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Hi,friends. I've got a question for you. Could you please unveil something? Emotion: wink

Taiga consists almost of a third of all trees on the planet, so it produces so much oxygen that it changes the composition of the atmosphere.

Taiga consists almost of a third of the whole trees on the planet, so it produces so much oxygen that it changes the composition of the atmosphere.

Taiga consists almost of a third of all of the trees on the planet, so it produces so much oxygen that it changes the composition of the atmosphere.

Are all of them correct, dwelling especially upon the highlightened? Thanks in advance.
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Hi,

First, is Taiga the name of the planet or the name of a species of tree?

Clive
Hi, Clive. Emotion: smile
*The taiga...
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The third one is correct. I would be inclined to change the beginning to "The Taiga contains..." or "The Taiga biome contains..."
Hi,

*The taiga...

I still don't understand what this is. A planet? A region of the planet? A species of tree?

Clive
FandorinAre all of them correct
No. The one with "the whole trees" is wrong. It means something like "the trees that are whole", "the trees that are not broken into pieces". It may be true that you're talking about "whole trees", but it's inappropriate to mention it unless you are having a discussion about whole trees and trees that are broken up.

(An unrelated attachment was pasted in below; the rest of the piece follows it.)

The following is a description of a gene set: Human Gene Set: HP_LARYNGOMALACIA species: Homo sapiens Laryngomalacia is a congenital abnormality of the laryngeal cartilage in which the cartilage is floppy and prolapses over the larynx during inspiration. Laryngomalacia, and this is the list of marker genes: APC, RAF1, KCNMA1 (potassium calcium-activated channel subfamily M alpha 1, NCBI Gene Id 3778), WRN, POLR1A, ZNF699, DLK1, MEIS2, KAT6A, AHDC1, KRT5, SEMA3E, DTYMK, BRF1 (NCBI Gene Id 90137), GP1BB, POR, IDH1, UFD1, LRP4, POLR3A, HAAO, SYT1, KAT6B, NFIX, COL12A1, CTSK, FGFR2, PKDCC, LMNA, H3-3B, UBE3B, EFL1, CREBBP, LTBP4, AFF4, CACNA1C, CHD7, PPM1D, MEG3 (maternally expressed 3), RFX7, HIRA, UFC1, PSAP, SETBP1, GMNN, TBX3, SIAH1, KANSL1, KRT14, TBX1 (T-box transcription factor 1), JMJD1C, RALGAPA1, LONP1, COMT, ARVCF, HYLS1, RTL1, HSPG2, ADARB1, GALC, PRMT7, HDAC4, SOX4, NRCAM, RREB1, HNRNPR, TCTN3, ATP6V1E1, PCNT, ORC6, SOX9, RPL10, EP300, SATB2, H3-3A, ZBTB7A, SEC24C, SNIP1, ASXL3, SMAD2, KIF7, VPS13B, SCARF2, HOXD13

In the local supermarket, you can buy "whole walnuts" and "walnut pieces". In that context the expression "the whole walnuts" might come up naturally, but it doesn't make sense to talk about "the whole trees" in a forest.

By the way, on another point, I would have written ... consists of almost a third ...

CJ
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[:^)] [mass noun] (often the taiga) the swampy coniferous forest of high northern latitudes, especially that between the tundra and steppes of Siberia.
Hi Jim. I get it. That makes the first and the third sound more or less correctly, apart from almost which should have been put after right? Thank you.

Thank you RayH and Clive Emotion: nodding
For some strange reason, I learned this in third grade geography. Emotion: smile

a moist subarctic forest dominated by conifers (as spruce and fir) that begins where the tundra ends

m-w.com

CJ
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